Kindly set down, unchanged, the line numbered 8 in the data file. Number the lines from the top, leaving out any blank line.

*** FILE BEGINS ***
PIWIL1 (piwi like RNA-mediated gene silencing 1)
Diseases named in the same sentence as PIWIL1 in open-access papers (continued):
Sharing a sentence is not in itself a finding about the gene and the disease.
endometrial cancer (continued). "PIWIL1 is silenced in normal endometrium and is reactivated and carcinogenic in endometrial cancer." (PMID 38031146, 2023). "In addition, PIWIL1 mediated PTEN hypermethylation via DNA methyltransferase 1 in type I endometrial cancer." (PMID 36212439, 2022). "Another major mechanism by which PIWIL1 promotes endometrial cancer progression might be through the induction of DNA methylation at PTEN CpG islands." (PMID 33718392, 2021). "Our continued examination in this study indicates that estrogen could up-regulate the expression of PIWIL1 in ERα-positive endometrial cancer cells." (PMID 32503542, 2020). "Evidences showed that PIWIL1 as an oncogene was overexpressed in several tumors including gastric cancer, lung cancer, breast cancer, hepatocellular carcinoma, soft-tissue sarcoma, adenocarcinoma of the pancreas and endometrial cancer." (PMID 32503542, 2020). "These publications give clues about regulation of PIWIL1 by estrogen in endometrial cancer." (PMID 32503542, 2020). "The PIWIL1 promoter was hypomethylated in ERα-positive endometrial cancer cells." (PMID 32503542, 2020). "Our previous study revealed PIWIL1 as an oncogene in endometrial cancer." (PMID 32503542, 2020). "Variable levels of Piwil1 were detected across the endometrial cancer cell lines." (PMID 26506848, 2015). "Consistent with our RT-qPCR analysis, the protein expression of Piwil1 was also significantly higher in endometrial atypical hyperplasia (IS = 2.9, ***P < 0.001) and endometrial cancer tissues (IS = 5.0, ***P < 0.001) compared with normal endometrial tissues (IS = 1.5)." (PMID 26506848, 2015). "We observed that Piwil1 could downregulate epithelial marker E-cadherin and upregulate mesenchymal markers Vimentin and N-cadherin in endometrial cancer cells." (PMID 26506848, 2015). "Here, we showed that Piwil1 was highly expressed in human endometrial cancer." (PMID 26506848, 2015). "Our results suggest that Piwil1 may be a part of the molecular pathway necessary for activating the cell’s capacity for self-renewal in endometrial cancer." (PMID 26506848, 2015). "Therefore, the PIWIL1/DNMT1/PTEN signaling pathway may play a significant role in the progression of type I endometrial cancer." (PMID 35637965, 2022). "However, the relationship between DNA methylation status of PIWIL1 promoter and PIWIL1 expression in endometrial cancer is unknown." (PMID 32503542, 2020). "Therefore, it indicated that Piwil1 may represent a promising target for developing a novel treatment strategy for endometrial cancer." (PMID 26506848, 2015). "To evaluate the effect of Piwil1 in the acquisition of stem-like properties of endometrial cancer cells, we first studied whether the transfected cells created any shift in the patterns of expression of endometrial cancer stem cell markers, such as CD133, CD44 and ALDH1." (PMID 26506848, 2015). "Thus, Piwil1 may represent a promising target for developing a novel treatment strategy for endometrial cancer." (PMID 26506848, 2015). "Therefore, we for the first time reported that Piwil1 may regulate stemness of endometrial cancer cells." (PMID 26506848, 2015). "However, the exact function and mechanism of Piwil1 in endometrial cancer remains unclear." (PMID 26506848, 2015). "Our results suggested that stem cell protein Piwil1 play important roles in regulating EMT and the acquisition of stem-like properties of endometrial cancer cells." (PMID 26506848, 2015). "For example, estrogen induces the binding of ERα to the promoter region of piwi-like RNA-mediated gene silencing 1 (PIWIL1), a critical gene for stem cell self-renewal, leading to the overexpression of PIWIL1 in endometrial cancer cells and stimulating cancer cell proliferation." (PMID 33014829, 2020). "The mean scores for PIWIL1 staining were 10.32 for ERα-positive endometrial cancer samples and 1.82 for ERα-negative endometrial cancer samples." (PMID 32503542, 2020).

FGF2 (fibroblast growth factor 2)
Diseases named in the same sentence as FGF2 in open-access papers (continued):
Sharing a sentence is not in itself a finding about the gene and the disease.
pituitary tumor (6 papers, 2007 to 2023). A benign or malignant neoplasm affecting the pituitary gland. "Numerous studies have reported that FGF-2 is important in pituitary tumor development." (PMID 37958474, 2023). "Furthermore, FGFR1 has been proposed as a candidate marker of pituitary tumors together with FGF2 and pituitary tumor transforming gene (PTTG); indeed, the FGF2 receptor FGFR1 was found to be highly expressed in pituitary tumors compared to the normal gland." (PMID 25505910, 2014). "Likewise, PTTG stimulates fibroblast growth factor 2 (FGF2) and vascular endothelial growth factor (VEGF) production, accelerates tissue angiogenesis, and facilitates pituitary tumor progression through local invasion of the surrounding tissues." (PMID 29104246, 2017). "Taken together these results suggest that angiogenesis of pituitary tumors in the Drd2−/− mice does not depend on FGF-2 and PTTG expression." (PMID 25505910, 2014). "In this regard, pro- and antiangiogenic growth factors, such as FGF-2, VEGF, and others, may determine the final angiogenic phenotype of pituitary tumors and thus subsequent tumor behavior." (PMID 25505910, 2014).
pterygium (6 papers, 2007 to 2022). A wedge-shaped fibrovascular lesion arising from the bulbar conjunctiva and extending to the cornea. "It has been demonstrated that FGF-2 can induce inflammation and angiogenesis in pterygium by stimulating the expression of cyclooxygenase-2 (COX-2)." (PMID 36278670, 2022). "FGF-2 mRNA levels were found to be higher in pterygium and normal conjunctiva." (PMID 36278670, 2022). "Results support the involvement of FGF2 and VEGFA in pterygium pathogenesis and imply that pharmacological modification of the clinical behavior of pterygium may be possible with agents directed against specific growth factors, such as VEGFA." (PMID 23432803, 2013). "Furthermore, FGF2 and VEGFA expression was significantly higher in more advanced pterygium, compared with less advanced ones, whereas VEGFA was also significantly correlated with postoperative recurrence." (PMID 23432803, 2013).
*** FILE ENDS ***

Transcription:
pituitary tumor (6 papers, 2007 to 2023). A benign or malignant neoplasm affecting the pituitary gland. "Numerous studies have reported that FGF-2 is important in pituitary tumor development." (PMID 37958474, 2023). "Furthermore, FGFR1 has been proposed as a candidate marker of pituitary tumors together with FGF2 and pituitary tumor transforming gene (PTTG); indeed, the FGF2 receptor FGFR1 was found to be highly expressed in pituitary tumors compared to the normal gland." (PMID 25505910, 2014). "Likewise, PTTG stimulates fibroblast growth factor 2 (FGF2) and vascular endothelial growth factor (VEGF) production, accelerates tissue angiogenesis, and facilitates pituitary tumor progression through local invasion of the surrounding tissues." (PMID 29104246, 2017). "Taken together these results suggest that angiogenesis of pituitary tumors in the Drd2−/− mice does not depend on FGF-2 and PTTG expression." (PMID 25505910, 2014). "In this regard, pro- and antiangiogenic growth factors, such as FGF-2, VEGF, and others, may determine the final angiogenic phenotype of pituitary tumors and thus subsequent tumor behavior." (PMID 25505910, 2014).